Meet IBM Watson’s cyber security AI Havyn
IBM has announced Watson-powered tools for cyber security. Over the past year, the cognitive computing programme, Watson has been trained on over 1 million security document. The tool can now help security analysts examine thousands of natural language research reports. On average security teams sift through more than 200,000 security events per day leading to over 20,000 hours per year wasted chasing false positives according to IBM research. With the number of security incidents expected to double over the next five years, the introduction of technologies that speed up the detection process will be critical.
Watson for Cyber Security will be integrated into IBM s new Cognitive SOC platform, the centrepiece of which is IBM QRadar Advisor. This is the first tool that taps into Watson s corpus of cyber security insights and provides users with the ability to respond to threats across endpoints, networks, users and cloud. Over 40 customers are already using the new app, including Avnet, University of New Brunswick and Sopra Steria.
“Today’s sophisticated cyber security threats attack on multiple fronts to conceal their activities, and our security analysts face the difficult task of pinpointing these attacks amongst a massive sea of security-related data,” said Sean Valcamp, Chief Information Security Officer at Avnet.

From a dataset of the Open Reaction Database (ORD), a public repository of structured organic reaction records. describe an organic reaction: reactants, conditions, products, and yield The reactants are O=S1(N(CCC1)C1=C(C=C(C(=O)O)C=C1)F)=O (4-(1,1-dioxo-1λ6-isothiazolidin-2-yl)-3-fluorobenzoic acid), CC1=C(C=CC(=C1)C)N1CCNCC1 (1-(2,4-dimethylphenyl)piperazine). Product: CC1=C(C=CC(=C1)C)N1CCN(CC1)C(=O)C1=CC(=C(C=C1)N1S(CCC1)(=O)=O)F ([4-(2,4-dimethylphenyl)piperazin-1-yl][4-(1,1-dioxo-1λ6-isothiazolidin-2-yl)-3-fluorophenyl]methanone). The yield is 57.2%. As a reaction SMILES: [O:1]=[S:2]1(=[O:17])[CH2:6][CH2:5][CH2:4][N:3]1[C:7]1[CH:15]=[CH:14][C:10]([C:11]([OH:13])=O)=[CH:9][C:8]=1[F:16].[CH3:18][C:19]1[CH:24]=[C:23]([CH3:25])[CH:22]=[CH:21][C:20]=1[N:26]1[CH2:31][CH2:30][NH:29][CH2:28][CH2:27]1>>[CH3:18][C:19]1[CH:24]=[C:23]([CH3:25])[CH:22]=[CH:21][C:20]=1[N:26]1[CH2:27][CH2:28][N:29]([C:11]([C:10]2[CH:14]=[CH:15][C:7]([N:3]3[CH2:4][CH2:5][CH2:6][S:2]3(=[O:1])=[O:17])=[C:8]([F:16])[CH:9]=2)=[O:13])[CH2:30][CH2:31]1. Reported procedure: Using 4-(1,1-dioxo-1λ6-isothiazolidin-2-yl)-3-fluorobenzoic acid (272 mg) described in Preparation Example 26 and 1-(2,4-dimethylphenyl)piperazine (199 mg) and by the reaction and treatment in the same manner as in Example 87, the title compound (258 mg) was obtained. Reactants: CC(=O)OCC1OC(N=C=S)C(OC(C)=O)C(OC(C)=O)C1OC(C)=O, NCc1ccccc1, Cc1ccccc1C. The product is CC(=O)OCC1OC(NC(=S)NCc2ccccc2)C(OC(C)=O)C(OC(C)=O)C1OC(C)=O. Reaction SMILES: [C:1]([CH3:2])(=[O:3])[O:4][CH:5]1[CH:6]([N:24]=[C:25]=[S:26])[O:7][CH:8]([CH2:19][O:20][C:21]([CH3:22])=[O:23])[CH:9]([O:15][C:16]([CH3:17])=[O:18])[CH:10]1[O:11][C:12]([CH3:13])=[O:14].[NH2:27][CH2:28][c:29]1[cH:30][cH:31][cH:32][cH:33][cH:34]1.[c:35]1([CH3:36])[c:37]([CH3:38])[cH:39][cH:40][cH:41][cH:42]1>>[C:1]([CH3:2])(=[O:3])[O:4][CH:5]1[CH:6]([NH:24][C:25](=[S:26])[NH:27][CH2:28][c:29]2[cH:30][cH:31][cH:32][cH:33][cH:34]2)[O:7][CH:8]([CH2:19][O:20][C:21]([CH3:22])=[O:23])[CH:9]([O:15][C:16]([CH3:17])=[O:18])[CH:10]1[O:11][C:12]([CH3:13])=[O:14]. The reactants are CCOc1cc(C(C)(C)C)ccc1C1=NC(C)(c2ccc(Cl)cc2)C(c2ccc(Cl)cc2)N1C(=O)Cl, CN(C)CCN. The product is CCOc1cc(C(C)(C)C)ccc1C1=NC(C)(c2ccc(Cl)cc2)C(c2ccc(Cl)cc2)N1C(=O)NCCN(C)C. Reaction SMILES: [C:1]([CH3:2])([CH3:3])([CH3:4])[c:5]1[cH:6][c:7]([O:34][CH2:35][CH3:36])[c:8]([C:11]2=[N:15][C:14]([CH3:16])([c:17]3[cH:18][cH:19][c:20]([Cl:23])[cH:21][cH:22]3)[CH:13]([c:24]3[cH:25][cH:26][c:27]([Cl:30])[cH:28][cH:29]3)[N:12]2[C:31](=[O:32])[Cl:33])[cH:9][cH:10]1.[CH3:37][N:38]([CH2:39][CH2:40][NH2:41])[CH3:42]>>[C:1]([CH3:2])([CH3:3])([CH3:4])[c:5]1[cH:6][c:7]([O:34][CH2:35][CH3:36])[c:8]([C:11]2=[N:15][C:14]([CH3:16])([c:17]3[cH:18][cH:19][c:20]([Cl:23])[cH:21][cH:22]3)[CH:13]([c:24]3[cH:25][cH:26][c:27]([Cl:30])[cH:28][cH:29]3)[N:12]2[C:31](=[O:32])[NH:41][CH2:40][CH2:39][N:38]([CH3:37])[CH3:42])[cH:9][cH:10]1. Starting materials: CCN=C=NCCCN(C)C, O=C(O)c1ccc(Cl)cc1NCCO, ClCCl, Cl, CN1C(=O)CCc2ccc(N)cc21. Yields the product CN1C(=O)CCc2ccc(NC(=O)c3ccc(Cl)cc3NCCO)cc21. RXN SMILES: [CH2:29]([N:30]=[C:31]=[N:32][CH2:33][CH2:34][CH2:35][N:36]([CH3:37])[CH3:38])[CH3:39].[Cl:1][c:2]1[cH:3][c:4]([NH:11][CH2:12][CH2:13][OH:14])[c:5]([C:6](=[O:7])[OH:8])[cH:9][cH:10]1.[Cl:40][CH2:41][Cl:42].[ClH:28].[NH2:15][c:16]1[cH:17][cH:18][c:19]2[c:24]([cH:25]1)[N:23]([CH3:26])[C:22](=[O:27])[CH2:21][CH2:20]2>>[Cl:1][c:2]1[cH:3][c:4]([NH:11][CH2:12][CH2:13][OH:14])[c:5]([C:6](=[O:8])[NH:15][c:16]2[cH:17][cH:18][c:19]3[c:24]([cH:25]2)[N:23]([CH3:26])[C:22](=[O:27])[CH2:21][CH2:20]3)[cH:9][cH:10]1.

“Watson makes concealment efforts more difficult by quickly analysing multiple streams of data and comparing them with the latest security attack intelligence to provide a more complete picture of the threat. Watson also generates reports on these threats in a matter of minutes, which greatly speeds the time between detecting a potential event and my security team’s ability to respond accordingly.”
IBM has also revealed Havyn, a voice-powered security assistant that leverages Watson conversation technology to respond to verbal commands and natural language from security analysts. Havyn uses Watson APIs, BlueMix and IBM Cloud to provide real-time response to verbal requests and commands, accessing data from open source security intelligence. For example, Havyn can provide security analysts with updates on new threats that have appeared and recommended remediation steps. A recent IBM study found that only 7 percent of security professionals are using cognitive tools today, but that usage is expected to triple over the next two to three years.